Student Life and Leadershiphas put together a campaign called Women’s HERstory Week to honor the progress and history of women’s issues from March 5 to 9. The week leads up to today, International Women’s Day.
As a whole, the event is devoted to celebrating women in history as well as discussing the status of women today. The various events focus on the history of women both nationally and internationally.
“Women’s HERstory event is in March — it’s a month dedicated to the past, present and future accomplishments of women,” Gender Equity Center and Safer coordinator Christina Kaviani said. “Cal Poly adopted it in 1994 when the Women’s Center was established.”
According to Gender Equity Center student assistant and food science sophomore Nicole Lanshaw, Women’s HERstory Week studies and presents different movements throughout women’s history.
“Hopefully, it brings awareness to the history of women and expanding ideas on sexual orientation, gender equity and race,” Lanshaw said.
The series touches on topics such as understanding how different cultures intersect, how they are related and how the plight of women expands.
“Each presenter for all of the events is a student assistant,” Lanshaw said. “It’s a pretty basic presentation. All of Student Life and Leadership’s presentations are very intricate and discussion-based. We always have time at the end for discussion.”
Women’s HERstory Week kicked off with Lesbians in World War II on Monday, followed by Minervana and “A Powerful Noise” screening on Tuesday and featuredThe History of Women at Cal Poly yesterday.
There were approximately 140 people in attendance for Tuesday’s Minervana.
“(Minervana is) a (collection) of theatrical pieces, songs, dance productions and poetry that are representative of women’s stories and are just celebrating women in them,” Gender Equity Center student assistant and philosophy senior Michelle Houston said.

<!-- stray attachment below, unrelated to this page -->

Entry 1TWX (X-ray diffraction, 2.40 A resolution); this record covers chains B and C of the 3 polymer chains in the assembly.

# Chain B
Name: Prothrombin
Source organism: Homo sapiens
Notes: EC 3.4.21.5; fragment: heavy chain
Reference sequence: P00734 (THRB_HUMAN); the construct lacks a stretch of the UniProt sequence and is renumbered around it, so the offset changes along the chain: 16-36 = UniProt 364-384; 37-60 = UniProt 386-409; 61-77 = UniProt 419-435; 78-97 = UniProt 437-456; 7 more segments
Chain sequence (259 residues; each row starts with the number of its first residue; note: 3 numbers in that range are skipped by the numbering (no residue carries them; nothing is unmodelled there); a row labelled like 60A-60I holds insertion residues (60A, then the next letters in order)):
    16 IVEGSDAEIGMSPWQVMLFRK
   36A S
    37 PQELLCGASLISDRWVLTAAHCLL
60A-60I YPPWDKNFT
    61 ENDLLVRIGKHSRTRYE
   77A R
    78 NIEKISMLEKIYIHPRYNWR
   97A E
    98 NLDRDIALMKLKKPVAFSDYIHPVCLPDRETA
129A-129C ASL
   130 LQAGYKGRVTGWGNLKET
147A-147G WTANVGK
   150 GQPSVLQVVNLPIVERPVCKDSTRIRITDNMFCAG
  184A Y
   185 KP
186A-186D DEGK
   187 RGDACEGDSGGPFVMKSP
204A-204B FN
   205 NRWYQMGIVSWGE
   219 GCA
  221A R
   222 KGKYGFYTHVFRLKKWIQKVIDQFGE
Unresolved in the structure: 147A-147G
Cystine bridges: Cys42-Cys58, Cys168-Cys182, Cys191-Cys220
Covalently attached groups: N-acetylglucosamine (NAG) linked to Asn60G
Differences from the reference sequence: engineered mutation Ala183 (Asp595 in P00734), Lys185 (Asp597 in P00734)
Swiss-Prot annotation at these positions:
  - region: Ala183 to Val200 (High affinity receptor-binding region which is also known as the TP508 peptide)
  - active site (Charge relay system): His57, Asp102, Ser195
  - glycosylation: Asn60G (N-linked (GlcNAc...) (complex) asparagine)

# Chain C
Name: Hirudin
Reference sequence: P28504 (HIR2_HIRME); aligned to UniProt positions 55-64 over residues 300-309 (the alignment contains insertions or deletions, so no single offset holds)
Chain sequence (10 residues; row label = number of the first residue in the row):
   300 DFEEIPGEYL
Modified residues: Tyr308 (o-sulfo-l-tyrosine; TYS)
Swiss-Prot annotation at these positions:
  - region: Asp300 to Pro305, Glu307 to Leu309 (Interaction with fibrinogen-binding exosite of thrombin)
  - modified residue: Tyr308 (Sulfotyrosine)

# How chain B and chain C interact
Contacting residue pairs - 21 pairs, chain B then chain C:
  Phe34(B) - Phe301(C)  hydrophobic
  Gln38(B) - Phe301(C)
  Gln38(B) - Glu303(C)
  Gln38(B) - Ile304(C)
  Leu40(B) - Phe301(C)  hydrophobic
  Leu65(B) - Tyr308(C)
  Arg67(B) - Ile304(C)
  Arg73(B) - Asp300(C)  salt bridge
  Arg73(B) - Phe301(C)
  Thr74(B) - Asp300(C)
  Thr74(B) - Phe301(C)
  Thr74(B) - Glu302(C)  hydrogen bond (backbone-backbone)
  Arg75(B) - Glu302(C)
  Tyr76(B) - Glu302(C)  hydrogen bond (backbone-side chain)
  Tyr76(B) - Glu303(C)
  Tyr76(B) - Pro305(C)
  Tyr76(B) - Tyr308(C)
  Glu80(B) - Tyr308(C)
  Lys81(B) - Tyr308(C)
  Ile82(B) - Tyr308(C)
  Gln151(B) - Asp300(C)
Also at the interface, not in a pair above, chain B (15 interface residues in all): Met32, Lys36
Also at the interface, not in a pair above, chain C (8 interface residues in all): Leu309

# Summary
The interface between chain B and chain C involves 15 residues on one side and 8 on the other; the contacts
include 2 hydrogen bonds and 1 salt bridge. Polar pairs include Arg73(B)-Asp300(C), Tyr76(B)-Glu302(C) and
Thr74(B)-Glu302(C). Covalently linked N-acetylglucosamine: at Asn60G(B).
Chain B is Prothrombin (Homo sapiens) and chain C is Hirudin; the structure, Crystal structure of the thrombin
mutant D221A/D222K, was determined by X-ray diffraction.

The show is a collaboration between the Gender Equity Center and Students’ Stage. Students’ Stage is a theater organization run entirely by students that allows students to be actively engaged in theater.
Every year, Minervana changes to accommodate new projects created by the different students that get involved.
“Generally with our events, we have different student assistants working on these projects each year;” Houston said. “(They) bring (a) different viewpoint to the event.”
The Gender Equity Center student assistants tend to have a lot of flexibility when it comes to what they want to accomplish and what they want to see happen.
“Through each of the different events, we’re really just looking to share how important women are,” Houston said. “(Events) are based on our interest and what we feel is important to share with the community.”
A big part of Women’s HERstory is empowering women to do influential things and reaching out to them.
According to Houston, the events try to encourage women “to stand up for themselves, accomplish things, work hard and know that they have shared stories and support from other women,” as well as “opening up eyes to a divide and then trying to get rid of that barrier,” which is what the Gender Equity Center tries to accomplish in general.
Houston said the events this week have gone well.
“We’ve had really good turnouts for everything,” Houston said. “The responses we’ve gotten have been really positive.”
The last event of the week is Black Women in Television. The presentation will be held today from noon to 1 p.m. in University Union, room 219. The Women’s HERstory events are open to the entire community and are free.
“I hope (Women’s HERstory) assists students and faculty and staff to see the challenges women have faced and successes that they have had,” Kaviani said.